However, documents which are still being withheld by DIA under the deliberative process privilege must be released. This is because although the deliberative process privilege exempts these documents from release under FOIA, the privilege does not exempt the document from release under the Privacy Act. Defendants claim that documents which reflect the deliberative process of an agency fall under Exemption (d)(5) of the Privacy Act, but this exemption only protects from disclosure "any information compiled in reasonable anticipation of a civil action or proceeding." 5 U.S.C. § 552a(d)(5). This exemption clearly covers documents which are privileged under the work-product doctrine, but makes no mention of the deliberative process privilege. See Martin v. Office of Special Counsel, 260 U.S. App. D.C. 382, 819 F.2d 1181, 1187 (D.C. Cir. 1987). ("exemption (d)(5) [of the Privacy Act] in no way incorporates civil discovery law, and therefore in no way incorporates the executive 'deliberative process' privilege").
If an individual is entitled to a document under FOIA and the Privacy Act, to withhold this document an agency must prove that the document is exempt from release under both statutes. Martin v. Office of Special Counsel, MSPB, 819 F.2d at 1184. This is why our November Order directed the defendants to "further show that a document withheld under the deliberative process privilege is not covered by the Privacy Act." If the defendants had demonstrated that the documents claimed to be exempt under the deliberative process privilege were not subject to release under the Privacy Act, or that a valid exemption to the Privacy Act applied, we could have sanctioned the continued withholding of the documents. The documents described in Paragraphs L, M, N, O, P, Q, and Qh of the Bathen Declaration are clearly exempt from release from FOIA as deliberative process documents. But since this privilege applies only to FOIA and not to the Privacy Act, we must order these seven documents released to plaintiff.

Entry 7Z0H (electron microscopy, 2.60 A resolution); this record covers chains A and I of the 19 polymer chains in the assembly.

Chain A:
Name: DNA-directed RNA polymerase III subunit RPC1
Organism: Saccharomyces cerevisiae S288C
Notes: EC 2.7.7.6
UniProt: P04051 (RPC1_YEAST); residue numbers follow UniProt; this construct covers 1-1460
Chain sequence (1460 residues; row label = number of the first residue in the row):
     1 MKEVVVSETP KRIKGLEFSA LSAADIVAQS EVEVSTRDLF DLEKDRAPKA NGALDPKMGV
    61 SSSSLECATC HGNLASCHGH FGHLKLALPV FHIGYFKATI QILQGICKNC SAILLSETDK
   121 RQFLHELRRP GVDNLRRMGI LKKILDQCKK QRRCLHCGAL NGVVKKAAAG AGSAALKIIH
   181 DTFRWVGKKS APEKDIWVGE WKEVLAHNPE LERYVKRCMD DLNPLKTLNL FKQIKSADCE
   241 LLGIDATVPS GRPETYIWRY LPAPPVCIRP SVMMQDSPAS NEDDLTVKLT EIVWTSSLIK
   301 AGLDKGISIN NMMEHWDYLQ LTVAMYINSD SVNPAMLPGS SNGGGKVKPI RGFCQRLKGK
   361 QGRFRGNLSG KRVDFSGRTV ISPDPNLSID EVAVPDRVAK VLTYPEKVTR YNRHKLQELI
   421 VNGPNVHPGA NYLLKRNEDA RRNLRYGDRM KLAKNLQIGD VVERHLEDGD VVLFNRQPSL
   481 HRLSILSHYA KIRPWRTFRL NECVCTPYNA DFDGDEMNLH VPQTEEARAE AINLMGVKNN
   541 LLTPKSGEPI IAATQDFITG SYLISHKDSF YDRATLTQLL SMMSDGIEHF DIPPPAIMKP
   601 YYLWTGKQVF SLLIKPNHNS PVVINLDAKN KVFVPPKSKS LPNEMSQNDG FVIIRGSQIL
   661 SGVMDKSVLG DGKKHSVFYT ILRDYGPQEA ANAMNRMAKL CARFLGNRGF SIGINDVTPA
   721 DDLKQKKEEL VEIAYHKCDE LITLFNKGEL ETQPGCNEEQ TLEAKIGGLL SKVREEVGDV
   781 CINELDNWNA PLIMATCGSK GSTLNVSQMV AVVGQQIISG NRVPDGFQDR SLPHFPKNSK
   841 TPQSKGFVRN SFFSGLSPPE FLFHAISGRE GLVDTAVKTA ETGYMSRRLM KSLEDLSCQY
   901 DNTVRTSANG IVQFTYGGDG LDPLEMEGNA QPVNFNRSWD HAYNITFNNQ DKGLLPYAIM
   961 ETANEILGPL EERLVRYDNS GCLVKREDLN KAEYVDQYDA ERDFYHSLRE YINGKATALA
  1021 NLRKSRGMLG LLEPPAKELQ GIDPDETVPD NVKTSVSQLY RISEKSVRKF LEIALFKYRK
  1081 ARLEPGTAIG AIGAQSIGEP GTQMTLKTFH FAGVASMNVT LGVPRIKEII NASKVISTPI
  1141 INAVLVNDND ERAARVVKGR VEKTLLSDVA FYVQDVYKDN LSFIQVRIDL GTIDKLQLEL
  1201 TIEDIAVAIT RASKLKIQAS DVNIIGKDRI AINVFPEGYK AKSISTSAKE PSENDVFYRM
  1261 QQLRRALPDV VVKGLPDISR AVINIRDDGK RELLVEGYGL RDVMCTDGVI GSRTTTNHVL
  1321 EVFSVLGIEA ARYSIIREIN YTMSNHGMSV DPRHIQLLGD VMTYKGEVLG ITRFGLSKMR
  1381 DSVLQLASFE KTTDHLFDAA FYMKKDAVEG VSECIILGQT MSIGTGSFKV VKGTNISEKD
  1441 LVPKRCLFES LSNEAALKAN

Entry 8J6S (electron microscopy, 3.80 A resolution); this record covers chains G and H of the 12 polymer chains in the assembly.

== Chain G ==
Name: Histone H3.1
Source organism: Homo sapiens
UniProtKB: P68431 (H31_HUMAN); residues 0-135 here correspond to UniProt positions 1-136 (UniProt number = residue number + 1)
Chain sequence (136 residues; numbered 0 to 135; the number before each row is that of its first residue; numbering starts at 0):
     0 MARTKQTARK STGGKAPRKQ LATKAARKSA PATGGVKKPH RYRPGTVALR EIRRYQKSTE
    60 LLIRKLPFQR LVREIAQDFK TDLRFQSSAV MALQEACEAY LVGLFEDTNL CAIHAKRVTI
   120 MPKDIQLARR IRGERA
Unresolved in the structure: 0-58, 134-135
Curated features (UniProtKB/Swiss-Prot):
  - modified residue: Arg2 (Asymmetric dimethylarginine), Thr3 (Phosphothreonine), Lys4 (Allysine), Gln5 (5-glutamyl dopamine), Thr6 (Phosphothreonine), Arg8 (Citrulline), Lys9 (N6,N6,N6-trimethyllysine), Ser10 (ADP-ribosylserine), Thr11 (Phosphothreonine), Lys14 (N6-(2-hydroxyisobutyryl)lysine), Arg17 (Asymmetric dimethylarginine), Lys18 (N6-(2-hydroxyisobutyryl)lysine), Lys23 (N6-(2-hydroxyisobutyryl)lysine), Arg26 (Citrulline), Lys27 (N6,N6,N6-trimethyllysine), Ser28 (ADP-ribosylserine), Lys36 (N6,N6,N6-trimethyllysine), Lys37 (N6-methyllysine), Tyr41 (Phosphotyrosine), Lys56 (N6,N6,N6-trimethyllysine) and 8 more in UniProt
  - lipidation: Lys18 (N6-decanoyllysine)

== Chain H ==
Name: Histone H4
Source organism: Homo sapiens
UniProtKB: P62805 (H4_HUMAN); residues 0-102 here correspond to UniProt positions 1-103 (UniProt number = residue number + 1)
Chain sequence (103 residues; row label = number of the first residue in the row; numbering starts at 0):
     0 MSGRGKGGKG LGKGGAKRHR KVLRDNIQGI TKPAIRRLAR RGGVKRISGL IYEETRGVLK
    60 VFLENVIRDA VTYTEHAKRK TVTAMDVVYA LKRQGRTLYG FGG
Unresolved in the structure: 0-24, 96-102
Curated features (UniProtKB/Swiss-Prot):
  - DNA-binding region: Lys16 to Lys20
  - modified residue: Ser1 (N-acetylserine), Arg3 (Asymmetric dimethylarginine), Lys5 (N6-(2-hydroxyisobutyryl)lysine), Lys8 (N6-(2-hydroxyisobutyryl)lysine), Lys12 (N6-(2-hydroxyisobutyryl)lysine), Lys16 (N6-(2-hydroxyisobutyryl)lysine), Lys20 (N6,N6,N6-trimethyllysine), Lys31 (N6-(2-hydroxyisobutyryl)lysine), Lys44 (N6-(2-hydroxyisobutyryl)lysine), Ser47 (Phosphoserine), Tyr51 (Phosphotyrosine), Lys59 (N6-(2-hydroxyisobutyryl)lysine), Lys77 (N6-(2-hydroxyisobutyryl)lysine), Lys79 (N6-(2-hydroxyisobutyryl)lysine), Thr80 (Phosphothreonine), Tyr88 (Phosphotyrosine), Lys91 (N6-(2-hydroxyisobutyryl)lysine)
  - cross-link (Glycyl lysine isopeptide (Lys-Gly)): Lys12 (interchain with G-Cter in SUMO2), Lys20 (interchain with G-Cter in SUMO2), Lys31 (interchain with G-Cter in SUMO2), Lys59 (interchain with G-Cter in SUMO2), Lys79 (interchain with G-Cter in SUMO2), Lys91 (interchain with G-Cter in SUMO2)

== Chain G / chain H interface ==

Documents Qb and N are claimed to be withheld because they contain information provided by confidential sources. Any information which would reveal the identity of the confidential sources can be redacted under FOIA, 5 U.S.C. § 552(b)(7)(D), and the Privacy Act, 5 U.S.C. § 552a(k)(5), but the balance of these documents must be released.
The final matter to be addressed is the five documents which were partially withheld by DIA. One of these documents was released with Defendants' Opposition to Plaintiff's Cross-Motion for Summary Judgment filed on May 24, 1990.
The only information withheld from the other four documents were the names of the DIA security officials involved in the investigation of the plaintiff. This information was properly withheld under FOIA Exemption (b) (6) and Privacy Act Exemption 552a(b). 5 U.S.C. § 552(b)(6); 5 U.S.C. § 552a(b).
An order consistent with the foregoing has been entered this day.
ORDER - January 22, 1991, Filed
Upon consideration of each party's motion for summary judgment, the oppositions thereto, the supplemental memorandum, and the entire record herein, and for the reasons stated in an accompanying Memorandum Opinion entered this day, it is by the Court this 22nd day of January, 1991
ORDERED that defendants' motion for summary judgment is granted for all documents except those described in Paragraphs L, M, N, O, P, Q, and Qh of the Supplemental Declaration of Terry E. Bathen, attached to Defendants' Supplemental Memorandum in Support of Their Motion for Summary Judgment, filed on December 14, 1990; and it is
ORDERED that plaintiff's motion for summary judgment is granted as to the aforementioned seven documents, and it is
ORDERED that defendants shall release these seven documents to the plaintiff, in accordance with the accompanying Memorandum Opinion; and it is
FURTHER ORDERED that this case is dismissed with prejudice.